But dollars alone cannot measure the volunteers’ contribution. At one school, a widely acclaimed artist and parent painted a mural on a school wall to celebrate Book Week. Her efforts encouraged other talented parents to paint murals on other walls, and now the foyers and corridors of the school are resplendent with characters from books and other imaginings.

The myth that the volunteer is a bored middle-class housewife is out dated. More recently, volunteers comes from the ranks of the fully employed or part-time employed. 

In years gone by parents had little involvement with schools. They only went when summonsed by the principal to discuss their child’s misdemeanours. By contrast, today’s parents feel a strong sense of responsibility for raising funds to provide resources for their child’s school. 

Another trend relates to collaborative decision making. Today’s parents believe that policy making should be shared within the community. Where parents are bypassed, a feeling of resentment surfaces. Good community relations requires that parents are engaged with the school at many different levels.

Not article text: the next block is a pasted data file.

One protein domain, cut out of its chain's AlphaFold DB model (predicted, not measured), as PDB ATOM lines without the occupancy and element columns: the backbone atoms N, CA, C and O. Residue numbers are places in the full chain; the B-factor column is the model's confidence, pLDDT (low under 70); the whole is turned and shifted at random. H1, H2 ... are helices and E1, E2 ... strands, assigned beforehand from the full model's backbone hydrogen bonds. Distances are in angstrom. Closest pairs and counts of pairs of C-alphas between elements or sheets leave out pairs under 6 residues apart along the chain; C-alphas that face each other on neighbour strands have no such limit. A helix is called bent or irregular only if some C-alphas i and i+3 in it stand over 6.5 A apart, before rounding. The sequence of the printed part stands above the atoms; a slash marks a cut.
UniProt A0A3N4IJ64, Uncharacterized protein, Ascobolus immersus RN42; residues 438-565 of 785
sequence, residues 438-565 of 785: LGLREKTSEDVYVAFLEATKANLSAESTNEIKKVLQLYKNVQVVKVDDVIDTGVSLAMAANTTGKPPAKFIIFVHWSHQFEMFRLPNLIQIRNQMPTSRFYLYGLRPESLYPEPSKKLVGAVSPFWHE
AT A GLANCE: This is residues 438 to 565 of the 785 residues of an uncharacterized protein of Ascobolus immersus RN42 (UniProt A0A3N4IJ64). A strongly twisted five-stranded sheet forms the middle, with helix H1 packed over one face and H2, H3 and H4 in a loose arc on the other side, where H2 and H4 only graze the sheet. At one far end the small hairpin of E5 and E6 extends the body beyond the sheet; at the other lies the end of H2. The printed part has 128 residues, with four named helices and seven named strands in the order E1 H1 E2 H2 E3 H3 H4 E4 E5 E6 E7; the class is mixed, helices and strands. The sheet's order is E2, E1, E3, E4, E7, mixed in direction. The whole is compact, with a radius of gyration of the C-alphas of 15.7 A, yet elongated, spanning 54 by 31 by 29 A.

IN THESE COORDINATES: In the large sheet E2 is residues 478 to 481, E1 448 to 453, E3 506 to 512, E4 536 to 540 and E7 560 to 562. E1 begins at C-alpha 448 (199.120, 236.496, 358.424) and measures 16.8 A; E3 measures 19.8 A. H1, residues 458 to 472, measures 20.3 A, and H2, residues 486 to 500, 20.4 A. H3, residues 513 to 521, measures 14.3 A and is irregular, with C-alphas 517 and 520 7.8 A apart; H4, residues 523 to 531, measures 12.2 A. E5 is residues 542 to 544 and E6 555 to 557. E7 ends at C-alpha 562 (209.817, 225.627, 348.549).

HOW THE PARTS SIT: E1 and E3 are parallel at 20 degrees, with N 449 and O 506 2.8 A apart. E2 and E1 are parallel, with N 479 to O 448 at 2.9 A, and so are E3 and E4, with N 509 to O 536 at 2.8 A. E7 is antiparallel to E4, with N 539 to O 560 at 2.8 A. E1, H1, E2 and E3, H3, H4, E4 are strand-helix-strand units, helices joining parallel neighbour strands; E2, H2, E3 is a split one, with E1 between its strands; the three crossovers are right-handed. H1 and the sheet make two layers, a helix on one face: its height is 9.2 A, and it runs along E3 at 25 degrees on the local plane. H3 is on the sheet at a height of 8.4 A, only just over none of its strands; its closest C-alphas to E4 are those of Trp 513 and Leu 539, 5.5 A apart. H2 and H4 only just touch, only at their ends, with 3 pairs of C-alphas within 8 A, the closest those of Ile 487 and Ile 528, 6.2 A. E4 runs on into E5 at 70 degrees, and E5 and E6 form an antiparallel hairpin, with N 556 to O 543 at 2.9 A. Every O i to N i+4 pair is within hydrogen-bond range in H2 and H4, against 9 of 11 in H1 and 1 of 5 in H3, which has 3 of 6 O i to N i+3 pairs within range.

Different parents are suited to different jobs. In the marketing office, you have an array of tasks to offer, from a simple job like cutting clippings about the school from the newspapers, to running a major function, such as an art show which draws the community together in a big way.

A volunteer committee of former students could run an association of former students. and be engaged  in tasks such as managing a database, writing a newsletter and arranging functions. 

Then there are parents who may be suited to fundraising, career guidance and running parenting seminars.

A marketing manager who knows the occupations of the parent body can often find a parent to make a banner, produce memorabilia, design publications and provide other assistance.

Parent volunteers can be particularly helpful at expos. A roster of helpers will relive you of answering constant enquiries. It can save the school a huge amount in terms of staff on duty. Volunteers can also help you transport gear and provide assistance for the setup.